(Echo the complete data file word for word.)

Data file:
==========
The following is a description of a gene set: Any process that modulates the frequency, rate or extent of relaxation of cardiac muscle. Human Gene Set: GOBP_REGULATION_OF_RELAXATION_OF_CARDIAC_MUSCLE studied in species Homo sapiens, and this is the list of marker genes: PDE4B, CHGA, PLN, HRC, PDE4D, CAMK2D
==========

The following is a description of a gene set: Any process that modulates the frequency, rate or extent of relaxation of cardiac muscle. Human Gene Set: GOBP_REGULATION_OF_RELAXATION_OF_CARDIAC_MUSCLE studied in species Homo sapiens, and this is the list of marker genes: PDE4B, CHGA, PLN, HRC, PDE4D, CAMK2D